Graves Reservoir Project Breaks Ground Saturday

John Pope, South Pasadena’s interim public information officer, discusses the Graves Reservoir reconstruction project. Photos by Steve Whitmore

South Pasadena is in the final stages of the anticipated groundbreaking Saturday for Graves Reservoir, the last of the city’s five reservoirs that is non-operational, city officials announced this week.

Saturday’s groundbreaking marks the city’s ongoing “aggressive water capital improvement program” that will eventually make available about 1 million gallons of water, which is the estimated storage capacity of Graves Reservoir. The project is estimated to take about 18 months to complete, according to city officials. Saturday’s groundbreaking is at the reservoir, 2225 El Molino Ave., in San Marino and starts at 10 a.m., according to city officials.

“The Graves Reservoir is a critical part of the city’s water infrastructure, and the replacement project will help insure both the continuity and sustainability of the water supply for decades to come,” said John Pope, the city’s interim public information officer. “We’re excited to break ground this week and get started on construction. The project is moving along as scheduled toward the anticipated 2020 completion date.”

The Graves reconstruction project also is expected to bolster and diversify South Pasadena’s water supply. At a time when residents are experiencing discolored water due to the use of Metropolitan Water District (MWD) surface water, the benefits of having an additional clean and functional ground water reserve are especially evident, Pope said.

City Councilman Michael Cacciotti said the efforts of the city to bolster the water supply have been “extraordinary,” and have been ongoing for decades.

“Since my early days on the City Council, I have been instrumental in working with my colleagues on the City Council to embark on the largest Capital Improvement Program in our city’s history,” Cacciotti said. “We replaced and built four state-of-the-art water reservoirs and are working on the fifth reservoir at this moment.”

City Officials plan the groundbreaking scheduled for 10 a.m. Saturday. Photo by Steve Whitmore

Located just across city limits on Granada Avenue in San Marino, Graves is presently a ramshackle collection of aging infrastructure. The projected $12.2 million reconstruction project calls for seismic improvements, the installation of granulated activated carbon (GAC) and ion-exchange treatment technologies, and the replacement of aging pipes, some of which Public Works staff believe are over 100 years old.

On May 16, the City Council voted to accept a $9,312,400 bid from Pacific Hydrotech Corporation to oversee the project’s construction. Pacific Hydrotech Corp. has worked with the city on two of its most recent water capital improvement program endeavors, the Wilson and Graves Reservoir Replacement Projects.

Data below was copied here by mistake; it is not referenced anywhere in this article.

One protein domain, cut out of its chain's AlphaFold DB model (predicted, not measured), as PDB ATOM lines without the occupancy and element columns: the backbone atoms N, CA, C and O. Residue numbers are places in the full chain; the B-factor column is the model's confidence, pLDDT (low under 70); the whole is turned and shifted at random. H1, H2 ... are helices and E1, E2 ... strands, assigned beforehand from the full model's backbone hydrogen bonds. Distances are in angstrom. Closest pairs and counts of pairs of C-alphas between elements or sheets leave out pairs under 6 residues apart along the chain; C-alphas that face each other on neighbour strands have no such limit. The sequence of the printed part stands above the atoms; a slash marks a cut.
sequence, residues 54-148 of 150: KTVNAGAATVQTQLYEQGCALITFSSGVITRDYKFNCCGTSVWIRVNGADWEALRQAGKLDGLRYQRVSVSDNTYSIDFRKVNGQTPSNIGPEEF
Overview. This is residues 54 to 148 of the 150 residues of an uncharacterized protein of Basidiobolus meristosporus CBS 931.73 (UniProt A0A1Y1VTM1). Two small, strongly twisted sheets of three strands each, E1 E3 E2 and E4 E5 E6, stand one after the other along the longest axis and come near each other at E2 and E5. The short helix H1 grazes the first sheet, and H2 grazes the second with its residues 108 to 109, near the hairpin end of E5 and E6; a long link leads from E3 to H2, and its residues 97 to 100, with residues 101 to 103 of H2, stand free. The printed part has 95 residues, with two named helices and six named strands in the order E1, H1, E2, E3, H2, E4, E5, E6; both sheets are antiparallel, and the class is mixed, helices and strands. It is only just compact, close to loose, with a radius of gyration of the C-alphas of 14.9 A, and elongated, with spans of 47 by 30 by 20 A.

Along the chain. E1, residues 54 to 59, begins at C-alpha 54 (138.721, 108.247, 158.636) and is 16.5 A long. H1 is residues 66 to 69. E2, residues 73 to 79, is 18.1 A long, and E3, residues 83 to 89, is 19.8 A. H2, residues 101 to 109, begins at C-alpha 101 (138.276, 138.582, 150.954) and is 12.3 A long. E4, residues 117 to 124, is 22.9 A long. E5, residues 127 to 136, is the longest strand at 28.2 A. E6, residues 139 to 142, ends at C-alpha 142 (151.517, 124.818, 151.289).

In April, the city secured a low interest loan, 30 years at 1.7 percent, from the Drinking Water State Revolving Fund. The city will not begin paying the loan until the project is complete, a staff report says. The city has also received a grant from the Environmental Protection Agency for an amount not to exceed $291,000 to fund the project.

City officials said that if Graves had been operational, the water discoloration could have been avoided.

“This will help to make our water system more resilient and diversify our water source,” Kristine Courdy, South Pasadena Public Works operation manager, said in an earlier interview. “Although all of our wells are in the same basin – the Upper San Gabriel Main Basin – having wells in multiple locations is a benefit for our city.”

“Look at what we’re experiencing with 1,2,3–TCP (1,2,3 Trichloropropane),” Courdy said, referencing the contaminant at the root of the water discoloration issue plaguing some residents since January. “This well at Graves would have been a supplemental water source to draw from.” 

Courdy also stressed that the infrastructure at Graves is in desperate need of upgrading. Built in the early 1900s, Graves was purchased by the city in 1939. According to the May 16 City Council agenda report, the roof of the Graves Reservoir collapsed in 2016. The report also says the structure is vulnerable to seismic events and out of compliance with California Department of Public Health standards and codes.

The project will include a new reservoir, pumping station, hypochlorite generation system and wellhead treatment system.

Correspondent Harry Yadav contributed to this report